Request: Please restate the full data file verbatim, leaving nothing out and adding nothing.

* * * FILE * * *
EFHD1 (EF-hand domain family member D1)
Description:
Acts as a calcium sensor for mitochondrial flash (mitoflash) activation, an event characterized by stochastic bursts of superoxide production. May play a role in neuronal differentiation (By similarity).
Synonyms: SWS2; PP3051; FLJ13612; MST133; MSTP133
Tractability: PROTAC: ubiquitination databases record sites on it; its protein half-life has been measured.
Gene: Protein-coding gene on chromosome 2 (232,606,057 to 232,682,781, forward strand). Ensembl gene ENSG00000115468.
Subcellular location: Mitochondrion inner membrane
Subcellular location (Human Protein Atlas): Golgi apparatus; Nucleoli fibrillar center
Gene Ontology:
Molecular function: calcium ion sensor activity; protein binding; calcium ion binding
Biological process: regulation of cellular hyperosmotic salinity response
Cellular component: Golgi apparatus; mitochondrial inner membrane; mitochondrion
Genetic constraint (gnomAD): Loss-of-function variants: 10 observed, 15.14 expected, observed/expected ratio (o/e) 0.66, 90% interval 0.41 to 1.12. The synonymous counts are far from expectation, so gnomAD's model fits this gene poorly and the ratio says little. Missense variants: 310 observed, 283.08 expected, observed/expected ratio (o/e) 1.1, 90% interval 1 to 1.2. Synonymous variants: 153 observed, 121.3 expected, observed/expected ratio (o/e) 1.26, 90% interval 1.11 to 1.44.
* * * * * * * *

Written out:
EFHD1 (EF-hand domain family member D1)
Description:
Acts as a calcium sensor for mitochondrial flash (mitoflash) activation, an event characterized by stochastic bursts of superoxide production. May play a role in neuronal differentiation (By similarity).
Synonyms: SWS2; PP3051; FLJ13612; MST133; MSTP133
Tractability: PROTAC: ubiquitination databases record sites on it; its protein half-life has been measured.
Gene: Protein-coding gene on chromosome 2 (232,606,057 to 232,682,781, forward strand). Ensembl gene ENSG00000115468.
Subcellular location: Mitochondrion inner membrane
Subcellular location (Human Protein Atlas): Golgi apparatus; Nucleoli fibrillar center
Gene Ontology:
Molecular function: calcium ion sensor activity; protein binding; calcium ion binding
Biological process: regulation of cellular hyperosmotic salinity response
Cellular component: Golgi apparatus; mitochondrial inner membrane; mitochondrion
Genetic constraint (gnomAD): Loss-of-function variants: 10 observed, 15.14 expected, observed/expected ratio (o/e) 0.66, 90% interval 0.41 to 1.12. The synonymous counts are far from expectation, so gnomAD's model fits this gene poorly and the ratio says little. Missense variants: 310 observed, 283.08 expected, observed/expected ratio (o/e) 1.1, 90% interval 1 to 1.2. Synonymous variants: 153 observed, 121.3 expected, observed/expected ratio (o/e) 1.26, 90% interval 1.11 to 1.44.